The story of Clara Breckenridge is the story of a woman who uproots her whole life, moving her house to Jackpot, Nevada, in an effort to reunite with an emotionally distant son, Frank, and to come to terms with the loss of her husband and daughter, after years of cordoning it off in her brain. This is not a story for those who don’t care to feel. Clara, seventy-three and struggling with deep losses, has just uprooted her house to save it from a demolition crew, and enlisted the help of her estranged son Frank to drive the house to Jackpot, and settle down. She makes this journey with her spirit guide, a lavender-colored wasp, and two jerky jars filled with the rest of her wasps, which push her to new emotional revelations, struggles, and adventures.
With a roving point of view, Fox gives us insight into all the characters’ lives, showing us truly how each decision, caused by the characters’ own thoughts and fears, can lead to unimaginable consequences. Clara, the woman with “the floating house that came down from the sky,” touches the lives of strangers along the way, making emotional connections that alter the course of one another’s lives. Each thought, word, action, and difficulty holds emotional weight. In one scene, Frank, Clara’s estranged son, works on carving a burl into something beautiful, and even this handiwork holds strong emotional real estate on the page: “He’s never worked on a burl before. Curdled deformed wood. Finally a rough form emerges—a gnarled pair of eyes, branching heavy eyebrows—something like the top half of a bulging skull.” This action transforms the world of Clara at the Edge, so that every moment, every thought holds untold treasures to discover. It is difficult to identify simply one strong point of the writing style, but this careful plotting of each moment is certainly one of the most exciting, as every moment of the narrative feels intentional.
The writing is just like Clara. Unpredictable and powerful. Reading this novel is like walking through Clara’s house, new discoveries in the motifs peppered about the chapters, as she reveals more about her history in bursts. The story unfurls in small acts, as the rooms Clara has built in her mind to separate her past terrors and sorrow swing open with the help of her purple wasps, and she is forced to meet the emotional territory she had sectioned off all her life:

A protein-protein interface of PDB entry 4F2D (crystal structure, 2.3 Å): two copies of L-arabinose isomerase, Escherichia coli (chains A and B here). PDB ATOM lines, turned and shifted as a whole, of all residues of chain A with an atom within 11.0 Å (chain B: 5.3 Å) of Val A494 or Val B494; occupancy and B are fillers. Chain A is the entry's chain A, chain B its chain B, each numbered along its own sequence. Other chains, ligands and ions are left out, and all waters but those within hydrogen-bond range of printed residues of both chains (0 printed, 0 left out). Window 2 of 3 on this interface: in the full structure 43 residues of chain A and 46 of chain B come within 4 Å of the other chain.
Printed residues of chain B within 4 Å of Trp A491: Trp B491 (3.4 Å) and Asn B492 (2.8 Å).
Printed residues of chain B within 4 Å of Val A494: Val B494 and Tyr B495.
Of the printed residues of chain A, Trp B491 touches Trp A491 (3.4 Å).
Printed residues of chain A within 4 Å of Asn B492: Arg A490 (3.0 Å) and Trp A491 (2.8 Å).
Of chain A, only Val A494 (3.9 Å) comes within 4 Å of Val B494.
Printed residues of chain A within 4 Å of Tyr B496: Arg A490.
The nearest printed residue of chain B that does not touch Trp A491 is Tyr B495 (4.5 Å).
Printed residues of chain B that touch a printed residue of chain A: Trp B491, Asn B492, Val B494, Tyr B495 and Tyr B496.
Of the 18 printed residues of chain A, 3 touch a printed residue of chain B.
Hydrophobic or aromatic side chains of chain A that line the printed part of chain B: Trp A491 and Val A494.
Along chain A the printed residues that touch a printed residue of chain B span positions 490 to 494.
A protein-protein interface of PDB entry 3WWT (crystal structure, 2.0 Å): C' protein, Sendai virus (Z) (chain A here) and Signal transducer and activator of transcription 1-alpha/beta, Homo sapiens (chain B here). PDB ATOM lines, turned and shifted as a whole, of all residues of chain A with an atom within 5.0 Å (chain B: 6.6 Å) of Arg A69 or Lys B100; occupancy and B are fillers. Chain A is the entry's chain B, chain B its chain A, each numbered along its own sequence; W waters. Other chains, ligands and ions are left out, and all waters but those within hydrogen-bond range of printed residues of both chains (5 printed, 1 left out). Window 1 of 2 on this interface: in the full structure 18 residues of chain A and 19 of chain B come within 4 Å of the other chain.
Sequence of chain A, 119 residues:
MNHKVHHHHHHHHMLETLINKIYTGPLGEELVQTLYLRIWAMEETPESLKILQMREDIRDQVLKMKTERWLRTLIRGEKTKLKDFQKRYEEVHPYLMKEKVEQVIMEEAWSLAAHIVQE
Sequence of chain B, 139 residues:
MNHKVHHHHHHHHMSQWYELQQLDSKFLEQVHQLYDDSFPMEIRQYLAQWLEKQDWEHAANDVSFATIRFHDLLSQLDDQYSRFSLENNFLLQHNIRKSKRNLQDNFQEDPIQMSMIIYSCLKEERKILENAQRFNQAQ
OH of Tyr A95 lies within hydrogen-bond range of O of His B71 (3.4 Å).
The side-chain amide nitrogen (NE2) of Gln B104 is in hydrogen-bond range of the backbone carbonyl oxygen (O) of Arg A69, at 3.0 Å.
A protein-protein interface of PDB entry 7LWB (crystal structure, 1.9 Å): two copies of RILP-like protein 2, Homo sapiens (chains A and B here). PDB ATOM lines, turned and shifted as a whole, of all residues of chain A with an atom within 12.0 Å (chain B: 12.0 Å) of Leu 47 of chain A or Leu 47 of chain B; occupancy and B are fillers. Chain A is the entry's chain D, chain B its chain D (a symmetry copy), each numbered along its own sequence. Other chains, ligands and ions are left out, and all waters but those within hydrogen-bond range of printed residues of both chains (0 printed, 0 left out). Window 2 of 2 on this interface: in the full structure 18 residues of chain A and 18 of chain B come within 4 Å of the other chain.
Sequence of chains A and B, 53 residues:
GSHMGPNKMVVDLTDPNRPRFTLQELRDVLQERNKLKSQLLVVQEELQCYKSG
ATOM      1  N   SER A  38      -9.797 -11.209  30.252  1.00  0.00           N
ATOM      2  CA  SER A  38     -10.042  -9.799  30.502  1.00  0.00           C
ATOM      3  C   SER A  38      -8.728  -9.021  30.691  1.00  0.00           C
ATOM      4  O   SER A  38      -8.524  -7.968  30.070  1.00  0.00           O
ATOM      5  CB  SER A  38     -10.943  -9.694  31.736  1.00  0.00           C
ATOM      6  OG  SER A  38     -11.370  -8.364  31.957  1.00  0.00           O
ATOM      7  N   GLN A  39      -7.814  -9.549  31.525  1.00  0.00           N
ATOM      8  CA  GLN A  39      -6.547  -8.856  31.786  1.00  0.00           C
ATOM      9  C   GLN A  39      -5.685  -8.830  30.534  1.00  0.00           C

Each thing Clara experiences builds its own little room in her brain and wires itself into memory, the central screening room. Some rooms are more walled off than others. A few are fortresses. The day of Samantha’s death, for instance, is so upsetting that she can’t fully revisits it. It’s locked up tight, and that’s her problem. It’s getting moldy and infected.
This direct, honest style can lead to some overstatements, or repetition that may have intended to drive the point home, but just becomes exacting on the reader. The character’s struggles are, in essence, the same struggle. While this gives a unifying theme to the narrative, it runs the risk of giving the reader too many similar revelations. When everyone’s problems can be reduced to simply not getting enough love when they were younger, it’s as if we have watched the same episode resolve itself three or four times. The direct language is one of the many strong suits of the novel, yet it runs the danger of unravelling the characters.
Overstated characters are not necessarily all bad, as when we look at the sheer amount of characters, it is impossible to give the page space to each character that their personal trauma deserves. The story is not necessarily only about personal issues, but also about the way the characters collide, often in more and more catastrophic ways. However, it is impossible to speak for any length on this book and not mention the care, and detail, Fox takes with the elements of surreal. The wasps are characters in themselves, often the most interesting thing in the familiar landscape. From the first moment the wasps are mentioned, it’s impossible to resist their fascinating influence. They come in to save Clara “when she’s old enough to know her father can do something far worse than just beat on her,” and they stay with her for her life, the purple wasp working against its lifespan to try and bring Clara an emotional resolution with her struggles.
This novel is a beautiful story of how someone can still find emotional freedom after years of repressing everything in their head, how grief doesn’t have a timeline, and how each person finds their way through life down different paths. We aren’t all that different in the end, and this novel is an exploration of how the smallest actions by one person can affect many lives.
Clara at the Edge, by Maryl Jo Fox. She Writes Press, November 2017. 340 pages. $12.95, paper.
Laura-Gray Lovelace is a junior English major at Winthrop University. Her most recent piece, “Me Too,” was featured in Winthrop’s Anthology Literary Magazine.